In yet another example of why American consumers have such little faith in AT&T and Verizon Wireless, the two companies are being investigated by the U.S. Department of Justice over whether they colluded to sabotage the eSIM standard. An embedded SIM, or eSIM, is a standardized SIM chip that allows users to switch between carriers without changing a SIM card. eSIMs are commonly found in smartwatches but have recently been added to a few smartphones such as the Google Pixel 2. The main benefit of eSIM technology is consumer freedom, which is exactly why certain telecommunication carriers have allegedly sought to block its adoption.
According to the NYTimes, AT&T and Verizon have been accused of working with the GSM Association (GSMA), the organization that is responsible for standardizing the technology used in the mobile telecommunications industry, to “establish standards that would allow them to lock a device to their network even if it had eSIM technology.” The development of such a standard would be antithetical to the benefits of an embedded SIM, and if passed, would effectively sabotage the technology which is poised to be the successor to the SIM card. The NYTimes report claims that the Department of Justice opened an investigation into the alleged collusion after an unnamed carrier and Apple filed a formal complaint.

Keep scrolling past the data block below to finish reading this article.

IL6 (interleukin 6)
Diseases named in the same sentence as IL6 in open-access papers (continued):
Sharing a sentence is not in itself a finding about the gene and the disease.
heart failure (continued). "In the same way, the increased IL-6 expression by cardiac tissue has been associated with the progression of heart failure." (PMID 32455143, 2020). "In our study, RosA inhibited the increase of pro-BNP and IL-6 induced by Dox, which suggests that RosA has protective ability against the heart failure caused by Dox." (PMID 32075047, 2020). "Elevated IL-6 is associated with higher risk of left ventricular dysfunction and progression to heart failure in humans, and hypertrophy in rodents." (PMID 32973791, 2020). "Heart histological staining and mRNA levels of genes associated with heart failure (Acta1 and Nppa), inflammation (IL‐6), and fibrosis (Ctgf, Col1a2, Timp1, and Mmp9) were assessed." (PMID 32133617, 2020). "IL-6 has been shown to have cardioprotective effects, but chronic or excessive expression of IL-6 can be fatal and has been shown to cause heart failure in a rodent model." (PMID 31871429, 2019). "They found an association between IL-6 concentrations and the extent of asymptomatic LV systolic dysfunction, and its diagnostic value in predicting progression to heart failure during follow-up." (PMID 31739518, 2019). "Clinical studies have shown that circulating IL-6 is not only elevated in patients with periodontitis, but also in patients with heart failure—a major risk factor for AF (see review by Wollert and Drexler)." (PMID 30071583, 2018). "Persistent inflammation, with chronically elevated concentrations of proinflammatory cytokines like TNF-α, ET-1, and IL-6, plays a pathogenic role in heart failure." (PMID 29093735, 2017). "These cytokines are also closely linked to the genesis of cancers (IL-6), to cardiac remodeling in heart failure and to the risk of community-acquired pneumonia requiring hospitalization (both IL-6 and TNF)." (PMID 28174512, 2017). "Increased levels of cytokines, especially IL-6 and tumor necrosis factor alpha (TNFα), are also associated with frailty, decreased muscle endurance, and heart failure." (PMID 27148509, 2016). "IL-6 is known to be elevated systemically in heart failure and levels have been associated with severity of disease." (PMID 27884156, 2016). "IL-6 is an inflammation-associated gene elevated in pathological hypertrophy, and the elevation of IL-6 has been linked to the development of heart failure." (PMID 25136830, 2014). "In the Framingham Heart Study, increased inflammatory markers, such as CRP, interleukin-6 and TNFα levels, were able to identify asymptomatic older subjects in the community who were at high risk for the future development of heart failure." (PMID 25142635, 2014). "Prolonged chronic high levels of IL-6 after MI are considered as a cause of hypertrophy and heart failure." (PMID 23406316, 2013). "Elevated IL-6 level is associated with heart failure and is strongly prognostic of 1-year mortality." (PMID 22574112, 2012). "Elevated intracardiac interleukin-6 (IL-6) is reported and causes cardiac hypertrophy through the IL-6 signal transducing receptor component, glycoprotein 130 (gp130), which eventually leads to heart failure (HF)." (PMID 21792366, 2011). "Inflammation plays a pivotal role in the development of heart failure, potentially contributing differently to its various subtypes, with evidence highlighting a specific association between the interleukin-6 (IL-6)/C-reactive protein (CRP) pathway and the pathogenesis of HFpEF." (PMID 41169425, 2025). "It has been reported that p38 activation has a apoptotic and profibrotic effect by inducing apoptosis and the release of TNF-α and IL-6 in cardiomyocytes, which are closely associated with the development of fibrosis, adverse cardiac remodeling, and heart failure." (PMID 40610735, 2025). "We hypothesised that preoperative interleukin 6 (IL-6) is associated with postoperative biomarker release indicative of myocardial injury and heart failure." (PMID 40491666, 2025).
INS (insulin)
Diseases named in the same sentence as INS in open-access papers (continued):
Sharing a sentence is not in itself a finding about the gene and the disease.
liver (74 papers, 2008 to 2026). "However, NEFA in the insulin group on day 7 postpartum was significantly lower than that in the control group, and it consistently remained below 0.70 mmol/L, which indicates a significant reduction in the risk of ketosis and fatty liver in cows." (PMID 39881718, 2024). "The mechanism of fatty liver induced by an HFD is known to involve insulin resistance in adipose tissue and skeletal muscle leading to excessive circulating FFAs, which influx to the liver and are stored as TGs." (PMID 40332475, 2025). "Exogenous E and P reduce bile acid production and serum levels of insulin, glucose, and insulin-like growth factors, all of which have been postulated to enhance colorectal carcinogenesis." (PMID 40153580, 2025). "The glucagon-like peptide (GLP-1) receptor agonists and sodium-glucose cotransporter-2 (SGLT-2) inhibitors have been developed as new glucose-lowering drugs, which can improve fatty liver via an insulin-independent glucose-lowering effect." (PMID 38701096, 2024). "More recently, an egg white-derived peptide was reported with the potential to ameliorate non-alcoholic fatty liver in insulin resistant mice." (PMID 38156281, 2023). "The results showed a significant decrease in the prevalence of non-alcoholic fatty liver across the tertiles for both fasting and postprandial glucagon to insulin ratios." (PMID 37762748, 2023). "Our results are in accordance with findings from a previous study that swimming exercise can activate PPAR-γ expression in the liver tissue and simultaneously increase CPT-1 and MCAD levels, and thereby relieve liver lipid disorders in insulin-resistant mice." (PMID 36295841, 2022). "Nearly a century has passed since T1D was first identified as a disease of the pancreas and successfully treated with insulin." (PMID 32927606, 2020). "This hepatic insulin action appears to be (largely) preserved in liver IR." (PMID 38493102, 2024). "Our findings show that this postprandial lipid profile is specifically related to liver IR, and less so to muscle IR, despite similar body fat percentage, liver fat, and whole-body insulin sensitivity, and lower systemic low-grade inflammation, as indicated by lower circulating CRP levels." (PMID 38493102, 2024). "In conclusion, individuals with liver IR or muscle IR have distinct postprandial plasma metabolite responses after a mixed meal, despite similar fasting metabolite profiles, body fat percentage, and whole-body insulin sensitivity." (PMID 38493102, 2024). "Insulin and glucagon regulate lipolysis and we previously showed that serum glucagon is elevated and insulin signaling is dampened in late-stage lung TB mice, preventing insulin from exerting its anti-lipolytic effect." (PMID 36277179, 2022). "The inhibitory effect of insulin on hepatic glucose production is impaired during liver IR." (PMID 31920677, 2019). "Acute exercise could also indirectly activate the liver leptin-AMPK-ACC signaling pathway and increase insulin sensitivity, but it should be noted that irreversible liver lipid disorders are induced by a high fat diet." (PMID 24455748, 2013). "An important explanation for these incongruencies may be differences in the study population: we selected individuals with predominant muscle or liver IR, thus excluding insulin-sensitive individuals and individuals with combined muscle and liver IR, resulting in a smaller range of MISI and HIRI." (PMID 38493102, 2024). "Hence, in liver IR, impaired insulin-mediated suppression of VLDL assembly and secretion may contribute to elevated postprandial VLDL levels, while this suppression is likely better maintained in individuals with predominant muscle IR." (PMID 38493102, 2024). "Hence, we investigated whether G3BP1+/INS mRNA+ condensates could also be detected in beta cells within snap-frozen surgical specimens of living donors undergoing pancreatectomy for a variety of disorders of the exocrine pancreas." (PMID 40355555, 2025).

Representatives from Verizon Wireless and AT&T acknowledged the inquiry by the Justice Department, with a Verizon spokesman telling the NYTimes that the issue was “much ado about nothing.” When reached for comment, the GSMA confirmed the development of the new eSIM standard that would allow for locking a device to a network. The GSMA has issued a statement in response to the story which announced that the organization has halted development of the eSIM standard until the ongoing investigation is completed.
The GSMA is a powerful standard-setting organization. The organization is responsible for creating the Universal Profile for Rich Communication Services (RCS), which is the underlying technology for the new ‘Chat‘ standard by Google. If the allegations against the two largest mobile carriers in the U.S. are true, then the future of eSIM technology may be in jeopardy. In a private meeting, Verizon is said to have called for the changes to the eSIM standard to “prevent theft and fraud.” In my view, if that truly was their reasoning, then there wouldn’t be a need to develop these changes to the eSIM standard in secret. Given the optics of such a change, however, it’s possible that the companies didn’t want to seem to be behind such changes even if it was for consumer protection. We’ll have to wait for the conclusion of the investigation by the U.S. Department of Justice before we pass judgment, though.
Feature image: Embedded SIM in the Google Pixel 2 XL from iFixit’s teardown.
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